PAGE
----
McDonald's supersizes hiring

Applications and job information pamphlets are made available to job seekers during a one-day hiring event at a McDonald's restaurant in Pleasanton, Calif.

Bob Moon: Amid hopeful signs we might be emerging from the long "jobless recovery," there's word somebody's hiring: McDonald's. The chain says it'll hire up to 50,000 people later this month. All of them in a single day -- April 19th.

The company says it's growing, and that more stores are staying open 24 hours. As Marketplace's Alisa Roth reports, the hiring spree is also about something else: ordering up a new image.


Alisa Roth: Sharon Lipscomb is always in the market for new employees. Lipscomb owns 12 McDonald's franchises around Las Vegas. And lately, because of the economy, she's been hiring a lot of college students.

Sharon Lipscomb: What they told me was they never really considered us before. They didn't understand the opportunities; they didn't understand how much they would learn.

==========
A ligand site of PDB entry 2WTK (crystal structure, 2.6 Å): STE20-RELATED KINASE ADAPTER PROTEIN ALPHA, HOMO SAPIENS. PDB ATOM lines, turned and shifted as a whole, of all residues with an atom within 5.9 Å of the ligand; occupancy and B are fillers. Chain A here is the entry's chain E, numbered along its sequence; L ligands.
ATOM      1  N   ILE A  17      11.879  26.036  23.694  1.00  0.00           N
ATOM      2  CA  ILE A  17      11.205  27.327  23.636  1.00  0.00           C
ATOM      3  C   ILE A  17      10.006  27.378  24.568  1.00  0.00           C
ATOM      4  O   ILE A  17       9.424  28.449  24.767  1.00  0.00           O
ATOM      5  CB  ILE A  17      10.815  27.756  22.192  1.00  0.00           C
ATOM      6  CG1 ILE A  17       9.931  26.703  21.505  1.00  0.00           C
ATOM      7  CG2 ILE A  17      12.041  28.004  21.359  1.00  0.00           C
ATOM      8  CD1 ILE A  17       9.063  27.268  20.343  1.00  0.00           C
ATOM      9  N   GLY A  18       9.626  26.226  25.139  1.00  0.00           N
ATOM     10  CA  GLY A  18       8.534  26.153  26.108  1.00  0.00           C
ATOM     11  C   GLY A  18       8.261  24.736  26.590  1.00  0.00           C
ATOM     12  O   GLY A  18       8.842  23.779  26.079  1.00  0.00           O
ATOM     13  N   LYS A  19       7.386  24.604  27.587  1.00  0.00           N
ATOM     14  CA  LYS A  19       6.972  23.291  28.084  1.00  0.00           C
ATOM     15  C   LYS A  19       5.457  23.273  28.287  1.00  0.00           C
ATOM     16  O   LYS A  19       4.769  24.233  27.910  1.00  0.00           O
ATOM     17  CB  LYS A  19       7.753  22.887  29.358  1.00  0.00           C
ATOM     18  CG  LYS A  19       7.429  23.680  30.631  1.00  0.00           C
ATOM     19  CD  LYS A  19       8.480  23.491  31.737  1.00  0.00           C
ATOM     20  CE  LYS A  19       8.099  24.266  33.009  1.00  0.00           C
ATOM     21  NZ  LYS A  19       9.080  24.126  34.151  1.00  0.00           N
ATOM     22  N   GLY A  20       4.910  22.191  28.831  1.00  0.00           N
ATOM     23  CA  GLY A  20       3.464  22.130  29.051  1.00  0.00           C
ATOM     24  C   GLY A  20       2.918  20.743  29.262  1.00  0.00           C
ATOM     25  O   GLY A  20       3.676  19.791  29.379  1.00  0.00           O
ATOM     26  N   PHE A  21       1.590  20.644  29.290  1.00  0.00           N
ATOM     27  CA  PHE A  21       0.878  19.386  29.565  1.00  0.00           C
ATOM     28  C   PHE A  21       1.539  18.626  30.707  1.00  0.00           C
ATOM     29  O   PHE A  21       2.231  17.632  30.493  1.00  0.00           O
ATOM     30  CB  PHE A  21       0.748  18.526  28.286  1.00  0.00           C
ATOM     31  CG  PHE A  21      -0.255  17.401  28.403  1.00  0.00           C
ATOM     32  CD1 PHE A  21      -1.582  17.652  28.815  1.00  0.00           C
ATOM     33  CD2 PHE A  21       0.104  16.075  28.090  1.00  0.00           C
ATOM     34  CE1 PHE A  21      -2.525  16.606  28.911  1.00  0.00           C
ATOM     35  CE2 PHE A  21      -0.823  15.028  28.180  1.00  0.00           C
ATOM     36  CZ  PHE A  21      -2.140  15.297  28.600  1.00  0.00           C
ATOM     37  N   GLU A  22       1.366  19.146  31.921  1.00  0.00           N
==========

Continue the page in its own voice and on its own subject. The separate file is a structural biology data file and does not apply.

She's hoping the hiring day will help convince people who are looking for careers that working at McDonald's is more than just a McJob. The company itself has been trying to get that message across for years.

Mark Kalinowski follows McDonald's at Janney Capital Markets. He says Mickey D's is going to hire all these people anyway. But, doing it all at once gets it a lot of attention and makes the company look good.

Mark Kalinowski: They are an employer that is hiring in not the greatest economy in the world, so that's a plus for the economy in general, that's a plus for the individuals that get hired.

All of that is a plus for McDonald's, since the fast food chain often held up as an example of what's wrong with America right now: high-calorie foods and low-wage jobs. Instead, McDonald's would rather be in a category with companies like Starbucks, which are seen as offering real career ladders.

Kalinowski: McDonald's has put hard work into making sure its employees realize that they're valued.

Not every hamburger flipper is going to end up a CEO. But Kalinowski says at some point, most of McDonald's top management has had a chance to ask 'Would you like fries with that?'

I'm Alisa Roth for Marketplace.

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